Getting Schooled

This article was originally published at The Nerd Cave on April 14, 2014.
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About a month ago I published an article about the need for comics specific education and programs. I wrote that no current area of study fully encompassed the medium and what it is capable of. It is not the first time I have written on that subject and it will certainly not be the last. Only a week later the subject was raised in conversation with a friend of mine whom I respect a great deal. Upon hearing that I wanted to develop collegiate programs to study comics, he asked me what the benefit of those classes would be. Why should schools pay to fund those courses? Instead of providing an earnest answer, I responded flippantly, “They pay for film studies, so why not?”

The moment I said it, I regretted it. That answer isn’t good enough. Not even close. So I’m going to take a mulligan on this one. I’m going to answer the question the way it deserves to be answered.

The Question: Why should comics be funded and taught in both public schools and at a collegiate level?

The Answer: We start learning about the written word as soon as we start school. From kindergarten on, there is a regular and consistent focus on both writing and reading. Literacy is a huge focus, as it should be. Yet the focus on literacy with a written word has left other forms of communication neglected.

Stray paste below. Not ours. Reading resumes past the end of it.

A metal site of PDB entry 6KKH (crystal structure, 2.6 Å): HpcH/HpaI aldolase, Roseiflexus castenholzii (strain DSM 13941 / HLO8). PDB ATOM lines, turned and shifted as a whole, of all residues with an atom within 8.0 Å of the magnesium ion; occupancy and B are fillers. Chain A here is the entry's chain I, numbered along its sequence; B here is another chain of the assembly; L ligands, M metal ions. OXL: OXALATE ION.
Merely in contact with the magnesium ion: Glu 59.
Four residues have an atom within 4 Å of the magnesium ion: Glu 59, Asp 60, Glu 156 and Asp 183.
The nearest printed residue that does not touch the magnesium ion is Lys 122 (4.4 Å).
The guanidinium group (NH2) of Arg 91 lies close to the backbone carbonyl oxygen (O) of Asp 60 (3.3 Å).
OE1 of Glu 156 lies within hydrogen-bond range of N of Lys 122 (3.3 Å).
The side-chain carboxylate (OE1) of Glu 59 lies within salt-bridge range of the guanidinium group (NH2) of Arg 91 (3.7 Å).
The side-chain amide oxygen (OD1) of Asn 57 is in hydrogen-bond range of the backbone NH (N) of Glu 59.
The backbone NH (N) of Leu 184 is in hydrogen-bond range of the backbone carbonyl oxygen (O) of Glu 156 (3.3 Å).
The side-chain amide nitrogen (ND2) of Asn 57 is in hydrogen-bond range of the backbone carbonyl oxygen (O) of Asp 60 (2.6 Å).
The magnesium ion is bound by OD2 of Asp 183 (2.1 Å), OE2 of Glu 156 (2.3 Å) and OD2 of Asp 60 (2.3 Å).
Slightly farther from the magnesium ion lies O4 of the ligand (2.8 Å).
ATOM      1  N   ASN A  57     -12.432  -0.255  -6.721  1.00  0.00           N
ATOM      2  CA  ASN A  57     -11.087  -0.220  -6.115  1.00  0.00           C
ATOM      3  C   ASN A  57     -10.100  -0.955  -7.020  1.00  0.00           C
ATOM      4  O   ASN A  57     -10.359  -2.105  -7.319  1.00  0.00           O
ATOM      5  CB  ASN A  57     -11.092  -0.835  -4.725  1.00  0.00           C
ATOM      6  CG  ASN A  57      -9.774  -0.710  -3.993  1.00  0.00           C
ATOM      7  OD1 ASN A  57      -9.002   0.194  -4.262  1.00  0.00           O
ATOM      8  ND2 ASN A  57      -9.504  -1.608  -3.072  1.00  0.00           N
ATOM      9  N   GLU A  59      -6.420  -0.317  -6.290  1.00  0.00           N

We exist in a world where we are constantly bombarded with communication. Televisions, iPhones, computers, tablets, etc… the ways we interact with the world are variable and constant. Many of these forms also rely on images. Advertisers have always relied on pictures to convey their messages and that is for good reason. A thirty-second advertisement is capable of evoking deep emotion in some. A carefully rendered image on a billboard can do the same. Images are powerful tools of communication. A single picture can carry more weight than a well-researched essay and delivers that information instantaneously. Yet there is very little emphasis on graphic literacy.

There’s a need to understand how we can communicate with others and how others, in turn, communicate with us. Command of language is important in all aspects of life, ranging from interpersonal relationships to professional meetings. Without an understanding of written language, it is impossible to effectively communicate. Yet written and spoken language are only two aspects of communication. Visual language is an important aspect and a growing one. The lack of focus on language outside of the written and spoken word is creating adults who are inadequately prepared to engage with the world. Not only does it hinder their ability to understand art and stories, but it ensures that adults lack the tools to comprehend the effects of advertising or propaganda. It’s a problem and it’s one that comic literacy goes a long way in solving.